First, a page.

June 7, 2012
By Alyssa J. Miller
As a pilot, Edward King Jr. wasn't satisfied with the radios in airplanes, so he invented better ones. The entrepreneur launched Communications Accessories Corp. in 1948 and sold it to Collins Radio Corp. in 1956. He later founded King Radio in 1959, selling it to Allied Signal/Bendix Aerospace in 1985. King died June 3; he was 90 years old.
His son, Ed King III, told The Register-Guard that his father “was a pilot, he knew the radios were mediocre, he’d always been a radio guy and he loved radio communications. He began tinkering around until he had a radio he thought was better.”
Over the years, the National Business Aviation Association honored King twice, once in 1988 with the NBAA Meritorious Service to Aviation Award and again in 2003 with the NBAA First Century of Flight Award.
“Ed King was one of the most important figures in the development of modern avionics,” NBAA President Ed Bolen said in a news release after learning of King’s death. “His vision and entrepreneurial spirit helped establish and advance the state of the art for onboard electronics.”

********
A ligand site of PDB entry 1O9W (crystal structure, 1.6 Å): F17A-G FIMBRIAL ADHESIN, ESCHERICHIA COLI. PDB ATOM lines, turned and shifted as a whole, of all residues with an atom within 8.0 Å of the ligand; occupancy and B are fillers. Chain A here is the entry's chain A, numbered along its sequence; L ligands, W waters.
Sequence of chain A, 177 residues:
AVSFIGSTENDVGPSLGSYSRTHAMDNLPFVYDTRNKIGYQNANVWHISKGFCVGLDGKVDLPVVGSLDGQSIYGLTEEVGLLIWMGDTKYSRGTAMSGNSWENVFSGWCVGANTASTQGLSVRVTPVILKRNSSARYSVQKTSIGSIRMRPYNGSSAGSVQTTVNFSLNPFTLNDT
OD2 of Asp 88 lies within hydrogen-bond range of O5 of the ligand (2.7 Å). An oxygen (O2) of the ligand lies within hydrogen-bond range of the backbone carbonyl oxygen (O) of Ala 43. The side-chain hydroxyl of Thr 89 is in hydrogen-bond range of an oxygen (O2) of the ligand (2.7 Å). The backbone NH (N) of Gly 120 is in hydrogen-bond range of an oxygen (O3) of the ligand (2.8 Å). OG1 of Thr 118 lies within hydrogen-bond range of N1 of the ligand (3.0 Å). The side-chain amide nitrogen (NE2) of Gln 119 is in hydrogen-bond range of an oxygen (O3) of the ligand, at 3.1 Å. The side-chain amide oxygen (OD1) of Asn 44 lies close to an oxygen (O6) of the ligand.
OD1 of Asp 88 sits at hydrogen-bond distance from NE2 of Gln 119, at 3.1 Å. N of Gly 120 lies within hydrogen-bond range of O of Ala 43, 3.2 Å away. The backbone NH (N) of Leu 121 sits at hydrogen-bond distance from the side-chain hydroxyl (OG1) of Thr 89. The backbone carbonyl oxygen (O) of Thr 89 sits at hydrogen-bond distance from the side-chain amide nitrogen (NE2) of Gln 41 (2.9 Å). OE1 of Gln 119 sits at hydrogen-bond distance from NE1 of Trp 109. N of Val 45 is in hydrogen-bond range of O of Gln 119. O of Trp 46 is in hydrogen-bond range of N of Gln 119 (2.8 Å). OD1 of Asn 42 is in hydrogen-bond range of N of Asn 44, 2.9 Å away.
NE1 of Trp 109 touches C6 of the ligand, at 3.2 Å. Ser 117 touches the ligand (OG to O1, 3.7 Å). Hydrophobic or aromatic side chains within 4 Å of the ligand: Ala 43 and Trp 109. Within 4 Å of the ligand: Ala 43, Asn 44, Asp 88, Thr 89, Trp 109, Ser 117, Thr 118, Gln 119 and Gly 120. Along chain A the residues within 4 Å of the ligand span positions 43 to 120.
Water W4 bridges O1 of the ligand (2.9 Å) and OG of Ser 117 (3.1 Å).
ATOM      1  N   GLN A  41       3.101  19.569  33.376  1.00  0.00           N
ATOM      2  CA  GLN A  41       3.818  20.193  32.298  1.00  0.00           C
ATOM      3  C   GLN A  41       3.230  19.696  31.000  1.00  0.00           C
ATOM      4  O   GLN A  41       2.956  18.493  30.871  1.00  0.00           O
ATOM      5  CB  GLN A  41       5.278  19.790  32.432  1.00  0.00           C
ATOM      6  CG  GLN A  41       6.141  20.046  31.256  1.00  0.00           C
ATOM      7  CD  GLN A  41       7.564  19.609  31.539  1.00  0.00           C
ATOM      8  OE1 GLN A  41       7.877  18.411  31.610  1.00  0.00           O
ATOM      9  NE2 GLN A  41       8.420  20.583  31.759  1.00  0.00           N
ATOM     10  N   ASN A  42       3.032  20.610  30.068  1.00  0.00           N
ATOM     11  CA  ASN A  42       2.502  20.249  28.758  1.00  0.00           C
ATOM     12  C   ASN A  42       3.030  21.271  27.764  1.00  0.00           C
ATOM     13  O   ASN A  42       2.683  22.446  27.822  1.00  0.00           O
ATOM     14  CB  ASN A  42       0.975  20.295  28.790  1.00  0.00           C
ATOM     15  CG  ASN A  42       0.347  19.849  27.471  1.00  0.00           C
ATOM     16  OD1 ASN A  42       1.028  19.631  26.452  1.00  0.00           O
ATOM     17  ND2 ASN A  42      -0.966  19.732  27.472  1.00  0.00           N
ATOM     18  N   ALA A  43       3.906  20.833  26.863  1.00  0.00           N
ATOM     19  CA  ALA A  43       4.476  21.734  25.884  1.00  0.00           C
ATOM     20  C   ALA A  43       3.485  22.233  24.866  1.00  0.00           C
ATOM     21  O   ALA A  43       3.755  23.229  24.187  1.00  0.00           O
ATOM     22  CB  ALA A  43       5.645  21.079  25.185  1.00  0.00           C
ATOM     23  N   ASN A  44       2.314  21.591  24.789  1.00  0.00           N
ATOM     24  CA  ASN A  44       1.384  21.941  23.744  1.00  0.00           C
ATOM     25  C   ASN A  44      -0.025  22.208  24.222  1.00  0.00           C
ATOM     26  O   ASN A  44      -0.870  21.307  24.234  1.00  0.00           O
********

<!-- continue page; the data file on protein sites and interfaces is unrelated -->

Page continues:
National Business Aviation Association,
Baron Services, which provides the digital weather data delivered to many avionics systems and portable devices, is offering new data for world travelers.
Get your airplane ready for a long cross-country trip by keeping an eye out for these common “trip interrupters.”
AOPA members can get a prime view of the action during the afternoon airshows at EAA AirVenture from the association’s new location on the flight line.
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